I don't know how clueless this guy genuinely is, but everybody knows you can't use any pronunciation of the 'N' word, if you are white.

No, he's not justified in using it.  Man, I don't know how these teachers get away with this sh*t.  hahaha.  Terrible.
Permalink LinuxOrBust 
February 5th, 2006 8:22am
You shouldn't really say 'boy' either if you are white, but maybe 'c'mon boys' to a group is okay.  Or maybe if you have a Canadian accent or something like that.
Permalink LinuxOrBust 
February 5th, 2006 8:26am
It's funny that 'boy' in the 50's was still kinda okay for some reason.  Like it could still be used affectionately and with respect (by ignorant whites), but now it's a dirty word.
Permalink LinuxOrBust 
February 5th, 2006 8:29am
There is a cultural difference on "boy", here it's not much more than the speaker claiming greater age in a patronising manner. I should have remembered this:

http://www.theage.com.au/articles/2004/04/17/1082140111517.html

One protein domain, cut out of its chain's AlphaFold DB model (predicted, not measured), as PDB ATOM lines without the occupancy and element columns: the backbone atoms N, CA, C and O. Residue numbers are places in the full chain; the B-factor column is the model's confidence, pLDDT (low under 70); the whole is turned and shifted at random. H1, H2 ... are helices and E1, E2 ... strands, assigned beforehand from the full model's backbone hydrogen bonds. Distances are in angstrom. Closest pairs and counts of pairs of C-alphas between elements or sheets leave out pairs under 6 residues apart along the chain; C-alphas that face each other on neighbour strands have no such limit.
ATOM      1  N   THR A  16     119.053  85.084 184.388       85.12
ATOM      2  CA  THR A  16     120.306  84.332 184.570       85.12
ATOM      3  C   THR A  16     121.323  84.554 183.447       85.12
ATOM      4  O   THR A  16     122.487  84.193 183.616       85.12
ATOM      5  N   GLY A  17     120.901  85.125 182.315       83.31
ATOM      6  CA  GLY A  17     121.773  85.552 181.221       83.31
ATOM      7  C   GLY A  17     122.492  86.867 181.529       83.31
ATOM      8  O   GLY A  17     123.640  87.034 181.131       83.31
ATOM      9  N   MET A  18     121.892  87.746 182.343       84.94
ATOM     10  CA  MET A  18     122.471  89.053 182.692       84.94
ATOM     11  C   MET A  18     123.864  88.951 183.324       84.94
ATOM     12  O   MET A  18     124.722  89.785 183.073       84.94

Sypnosis: a local TV anchor tried praising a younger Muhammad Ali by saying "I like the boy!" and there was a frozen moment or two.  I should have remembered, it's a pretty famous cultural mismesh that video never forgot.

I presume "girl" carries similar spin. In a school setting "boy" and "girl" are routinely applied to kids by teachers to channel authority. It grates on the kids (it's meant to) but it's no big deal.
Permalink trollop 
February 5th, 2006 9:03am
I think the US needs to get some sand out it's vagina, to borrow and expression from Cartman.
Permalink Eric Debois 
February 5th, 2006 9:41am
Right.  Boy is okay if it really is a boy, as in this case.